This week, The Episcopal Church celebrated the feast day of William Temple, Archbishop of Canterbury from 1942-1944. William was the son of Frederick Temple who had served as Archbishop of Canterbury from 1896-1902. Despite his Archbishop father, William was originally refused ordination by the Bishop of London for not professing belief in the Virgin birth or bodily resurrection, two views he came to hold as he saw both the truth and the importance of the doctrine of the Incarnation. The video above features the wartime preaching of Archbishop Temple the younger during World War II as he sought to bring a sense of peace to a wartorn England. He sounds a little more English-schoolboy-like than I imagined, but the video is a glimpse into his leadership in time of war.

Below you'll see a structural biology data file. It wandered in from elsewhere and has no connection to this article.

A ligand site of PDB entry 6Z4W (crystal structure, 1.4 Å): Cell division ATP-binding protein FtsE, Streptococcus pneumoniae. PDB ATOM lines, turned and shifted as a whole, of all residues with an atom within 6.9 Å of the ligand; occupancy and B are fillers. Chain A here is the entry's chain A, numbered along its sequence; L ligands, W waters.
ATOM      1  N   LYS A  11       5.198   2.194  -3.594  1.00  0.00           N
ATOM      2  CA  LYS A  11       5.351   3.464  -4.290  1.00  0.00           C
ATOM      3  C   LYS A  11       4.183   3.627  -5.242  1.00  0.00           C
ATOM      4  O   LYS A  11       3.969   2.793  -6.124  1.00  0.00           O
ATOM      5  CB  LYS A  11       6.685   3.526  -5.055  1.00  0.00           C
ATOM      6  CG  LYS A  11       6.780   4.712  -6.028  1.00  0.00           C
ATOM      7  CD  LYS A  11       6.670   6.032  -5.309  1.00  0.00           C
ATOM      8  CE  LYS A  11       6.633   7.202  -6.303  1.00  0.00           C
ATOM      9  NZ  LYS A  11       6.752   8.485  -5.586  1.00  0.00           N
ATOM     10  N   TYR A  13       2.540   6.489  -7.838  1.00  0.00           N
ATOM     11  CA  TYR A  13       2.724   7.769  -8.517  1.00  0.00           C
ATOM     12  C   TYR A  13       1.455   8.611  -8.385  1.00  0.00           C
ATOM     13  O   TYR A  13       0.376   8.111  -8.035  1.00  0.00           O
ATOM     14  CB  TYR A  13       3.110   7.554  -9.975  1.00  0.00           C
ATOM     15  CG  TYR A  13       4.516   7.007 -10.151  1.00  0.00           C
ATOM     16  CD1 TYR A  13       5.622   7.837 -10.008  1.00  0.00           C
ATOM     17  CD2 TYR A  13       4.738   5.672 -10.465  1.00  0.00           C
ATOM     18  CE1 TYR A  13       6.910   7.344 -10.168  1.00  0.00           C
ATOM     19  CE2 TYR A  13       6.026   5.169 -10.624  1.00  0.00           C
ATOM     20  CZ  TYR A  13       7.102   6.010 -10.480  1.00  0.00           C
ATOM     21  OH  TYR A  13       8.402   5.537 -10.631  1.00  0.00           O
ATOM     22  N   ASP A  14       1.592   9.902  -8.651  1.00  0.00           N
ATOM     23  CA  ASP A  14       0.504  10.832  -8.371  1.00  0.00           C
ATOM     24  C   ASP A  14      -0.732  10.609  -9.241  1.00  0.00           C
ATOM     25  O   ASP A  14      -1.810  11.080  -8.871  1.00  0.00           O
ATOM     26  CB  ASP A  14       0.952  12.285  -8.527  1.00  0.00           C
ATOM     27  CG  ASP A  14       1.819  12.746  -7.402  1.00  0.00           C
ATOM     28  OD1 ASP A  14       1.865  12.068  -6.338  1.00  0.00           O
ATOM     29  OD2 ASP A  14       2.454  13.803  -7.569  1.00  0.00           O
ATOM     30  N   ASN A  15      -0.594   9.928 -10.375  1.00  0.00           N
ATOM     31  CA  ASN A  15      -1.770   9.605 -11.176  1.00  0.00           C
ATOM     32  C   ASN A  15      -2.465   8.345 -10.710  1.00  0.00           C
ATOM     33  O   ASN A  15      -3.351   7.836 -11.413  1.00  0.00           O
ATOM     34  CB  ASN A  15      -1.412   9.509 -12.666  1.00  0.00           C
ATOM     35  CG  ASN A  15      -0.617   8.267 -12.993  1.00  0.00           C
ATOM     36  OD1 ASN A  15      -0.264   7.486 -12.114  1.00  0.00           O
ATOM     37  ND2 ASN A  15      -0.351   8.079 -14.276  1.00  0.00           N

This week, the Anglican Communion also learned that the Bishop of Durham, Justin Welby, will become the successor to the two Temples and current Archbishop of Canterbury, Rowan Williams. Welby is an evangelical who once worked in the oil industry before getting active at Holy Trinity, Brompton (HTB), as that church’s ALPHA Course went global. This means that the new Archbishop was formed at “HTB” which talks about a “mission-shaped church” and “fresh expressions” and now counts one of its most popular concepts as “cafe theology” – discussing belief in your local Starbucks.
What it means to have the evangelical Bishop Welby heading the Anglican Communion at this time, no one but God yet knows. For now, what comes next is a matter for prayer. For whether God is reconciling the world to God’s own self is a given, but the role the Anglican Communion and The Episcopal Church plays in that divine action remains an open question.